Happy employees help businesses thrive – in terms of productivity, profit, innovation, and growth...
Can improving employee benefits help your business?
A happier workforce is a more productive workforce. Even before the pandemic shone a spotlight on workplace wellness, studies established a conclusive link between employee happiness and productivity.
By Nick Gold, MD, Speakers Corner
When you’re focused on the day-to-day running of a business, it’s easy to overlook findings like these. But there are risks to neglecting staff wellbeing. As well as lower productivity, you can lose staff to other companies that take employee happiness more seriously.
The Great Resignation has highlighted this problem. Even now, more than two years after the pandemic started, 44% of workers are seeking a new job. So if you don’t have the right benefits in place, your staff could be less secure than you think.
Increasing staff happiness should be a top priority for any business. It boosts productivity, increases staff retention, and improves your chances of recruiting great talent. That’s why we decided to find out which benefits the Speakers Corner staff would truly value — and see if giving staff their most sought-after perks would help our business.
The most sought-after employee benefit
Recruiters tell us flexible working is the number one benefit jobseekers are looking for. And since the pandemic, we’ve implemented a flexible working policy — so our staff now have much more control over when and where they work.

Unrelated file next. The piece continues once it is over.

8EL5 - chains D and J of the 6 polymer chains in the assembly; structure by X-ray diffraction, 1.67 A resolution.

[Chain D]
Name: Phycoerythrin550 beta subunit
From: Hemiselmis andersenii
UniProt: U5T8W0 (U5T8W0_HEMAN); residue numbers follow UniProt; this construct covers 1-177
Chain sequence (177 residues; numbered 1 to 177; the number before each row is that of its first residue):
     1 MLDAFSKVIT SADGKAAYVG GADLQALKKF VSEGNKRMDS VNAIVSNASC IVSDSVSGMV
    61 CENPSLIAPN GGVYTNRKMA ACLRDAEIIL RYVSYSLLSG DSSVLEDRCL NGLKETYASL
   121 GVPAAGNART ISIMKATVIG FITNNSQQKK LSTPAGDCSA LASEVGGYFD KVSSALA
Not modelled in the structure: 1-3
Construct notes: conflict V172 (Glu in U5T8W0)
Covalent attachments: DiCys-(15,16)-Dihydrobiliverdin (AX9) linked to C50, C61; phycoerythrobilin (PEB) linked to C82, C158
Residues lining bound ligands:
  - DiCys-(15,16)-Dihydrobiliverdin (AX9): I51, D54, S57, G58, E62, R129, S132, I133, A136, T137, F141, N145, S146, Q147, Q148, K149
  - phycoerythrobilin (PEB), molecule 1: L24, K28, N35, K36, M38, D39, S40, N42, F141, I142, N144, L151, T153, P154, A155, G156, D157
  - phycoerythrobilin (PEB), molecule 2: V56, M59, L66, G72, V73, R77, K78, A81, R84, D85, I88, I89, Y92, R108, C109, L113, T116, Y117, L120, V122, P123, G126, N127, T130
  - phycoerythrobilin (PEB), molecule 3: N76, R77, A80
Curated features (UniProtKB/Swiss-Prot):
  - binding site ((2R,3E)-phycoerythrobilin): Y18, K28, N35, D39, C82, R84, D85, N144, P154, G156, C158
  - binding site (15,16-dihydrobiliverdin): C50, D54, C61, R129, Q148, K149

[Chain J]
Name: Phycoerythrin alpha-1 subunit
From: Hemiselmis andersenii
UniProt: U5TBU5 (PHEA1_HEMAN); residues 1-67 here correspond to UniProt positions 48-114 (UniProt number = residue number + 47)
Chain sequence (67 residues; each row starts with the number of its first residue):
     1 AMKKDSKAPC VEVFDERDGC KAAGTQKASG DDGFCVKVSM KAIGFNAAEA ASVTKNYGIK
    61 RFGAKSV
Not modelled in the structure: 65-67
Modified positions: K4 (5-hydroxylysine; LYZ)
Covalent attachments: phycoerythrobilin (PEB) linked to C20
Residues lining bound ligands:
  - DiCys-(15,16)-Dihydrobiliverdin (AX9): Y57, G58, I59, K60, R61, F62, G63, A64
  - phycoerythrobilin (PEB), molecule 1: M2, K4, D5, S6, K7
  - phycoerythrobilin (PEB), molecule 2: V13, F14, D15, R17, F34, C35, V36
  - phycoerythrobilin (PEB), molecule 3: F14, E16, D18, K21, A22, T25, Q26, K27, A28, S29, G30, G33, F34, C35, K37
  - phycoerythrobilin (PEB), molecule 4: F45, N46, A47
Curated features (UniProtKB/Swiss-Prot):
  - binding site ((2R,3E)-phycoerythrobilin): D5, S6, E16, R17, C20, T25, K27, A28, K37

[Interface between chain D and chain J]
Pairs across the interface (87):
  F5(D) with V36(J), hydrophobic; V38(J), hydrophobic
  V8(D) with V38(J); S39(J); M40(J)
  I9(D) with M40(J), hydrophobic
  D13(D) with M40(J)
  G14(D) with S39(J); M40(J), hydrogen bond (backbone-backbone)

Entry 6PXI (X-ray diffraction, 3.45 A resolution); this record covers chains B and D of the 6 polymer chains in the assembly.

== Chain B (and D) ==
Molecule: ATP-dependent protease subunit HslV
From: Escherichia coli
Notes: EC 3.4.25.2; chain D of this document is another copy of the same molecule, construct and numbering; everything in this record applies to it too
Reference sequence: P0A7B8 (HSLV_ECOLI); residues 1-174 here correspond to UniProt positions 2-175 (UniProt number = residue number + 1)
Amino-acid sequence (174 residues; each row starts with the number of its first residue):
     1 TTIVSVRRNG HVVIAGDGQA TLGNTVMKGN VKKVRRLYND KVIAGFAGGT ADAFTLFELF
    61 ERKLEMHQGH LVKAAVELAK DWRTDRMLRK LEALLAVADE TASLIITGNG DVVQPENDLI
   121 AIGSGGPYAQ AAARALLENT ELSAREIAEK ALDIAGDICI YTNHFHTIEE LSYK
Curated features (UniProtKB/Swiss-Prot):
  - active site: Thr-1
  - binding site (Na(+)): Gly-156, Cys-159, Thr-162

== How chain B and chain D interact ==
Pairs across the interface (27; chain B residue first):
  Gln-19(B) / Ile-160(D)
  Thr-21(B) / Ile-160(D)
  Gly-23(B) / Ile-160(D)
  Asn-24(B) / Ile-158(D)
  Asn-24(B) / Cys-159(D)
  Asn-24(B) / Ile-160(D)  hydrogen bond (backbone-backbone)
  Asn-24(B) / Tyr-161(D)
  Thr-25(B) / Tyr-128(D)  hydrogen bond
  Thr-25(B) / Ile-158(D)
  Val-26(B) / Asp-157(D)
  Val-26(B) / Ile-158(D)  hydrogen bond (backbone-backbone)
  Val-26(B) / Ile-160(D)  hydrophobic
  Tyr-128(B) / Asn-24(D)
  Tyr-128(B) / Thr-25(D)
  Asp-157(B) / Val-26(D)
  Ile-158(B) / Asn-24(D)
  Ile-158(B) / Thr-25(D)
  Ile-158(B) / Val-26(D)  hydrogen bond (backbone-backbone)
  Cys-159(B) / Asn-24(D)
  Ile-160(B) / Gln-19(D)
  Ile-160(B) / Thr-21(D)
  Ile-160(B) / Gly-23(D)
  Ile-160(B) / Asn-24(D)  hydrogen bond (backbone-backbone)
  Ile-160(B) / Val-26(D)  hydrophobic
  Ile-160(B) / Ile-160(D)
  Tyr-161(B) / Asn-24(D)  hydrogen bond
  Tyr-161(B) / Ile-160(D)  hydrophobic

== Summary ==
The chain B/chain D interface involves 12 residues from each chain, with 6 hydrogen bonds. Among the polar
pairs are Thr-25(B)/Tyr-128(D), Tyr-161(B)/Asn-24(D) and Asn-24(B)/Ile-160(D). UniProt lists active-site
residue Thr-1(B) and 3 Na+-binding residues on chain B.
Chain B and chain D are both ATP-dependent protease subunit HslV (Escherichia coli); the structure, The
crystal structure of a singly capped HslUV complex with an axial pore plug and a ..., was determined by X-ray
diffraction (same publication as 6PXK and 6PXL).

Perhaps this is why I was shocked by the results of our employee benefits consultation. Given the choice of 12 different benefits — plus the chance to put forward their own ideas — our staff overwhelmingly asked for more annual leave.
Flexible working arrangements allow staff much more freedom when it comes to clocking in and clocking out of work — so I was surprised that annual leave still held the key to employee happiness.
In addition, some years ago — before the pandemic changed how the world works — we offered our staff unlimited annual leave. This would allow them to take as much time off as they felt they needed. But the team decided to turn down this initiative, citing concerns about feeling guilty for taking time off during busy periods.
Finally, the average UK employee takes just 62% of their annual leave allowance. As a nation, we have a tendency not to take our holidays — and we’ve seen this trend among our employees, too.
Why don’t staff take their allocated annual leave?
To understand why annual leave is still so valuable, business leaders must explore why staff don’t use their existing holidays.
A Glassdoor survey found that 23% of those who do take annual leave continue to check their emails while they’re on holiday — and 15% work through their holidays to prevent work overload when they return. If staff fear coming back to an overwhelming workload, annual leave may actually add to staff stress, rather than reduce it.
Other employees may feel the need to take less annual leave thanks to flexible working — especially if they don’t have any particular plans. As the cost-of-living crisis continues, people are increasingly priced out of going on holiday. People may feel that if you’re going to sit at home, you might as well be working.
But our staff bucked the trend. They asked for more holidays — so we made it happen.
The employee benefit experiment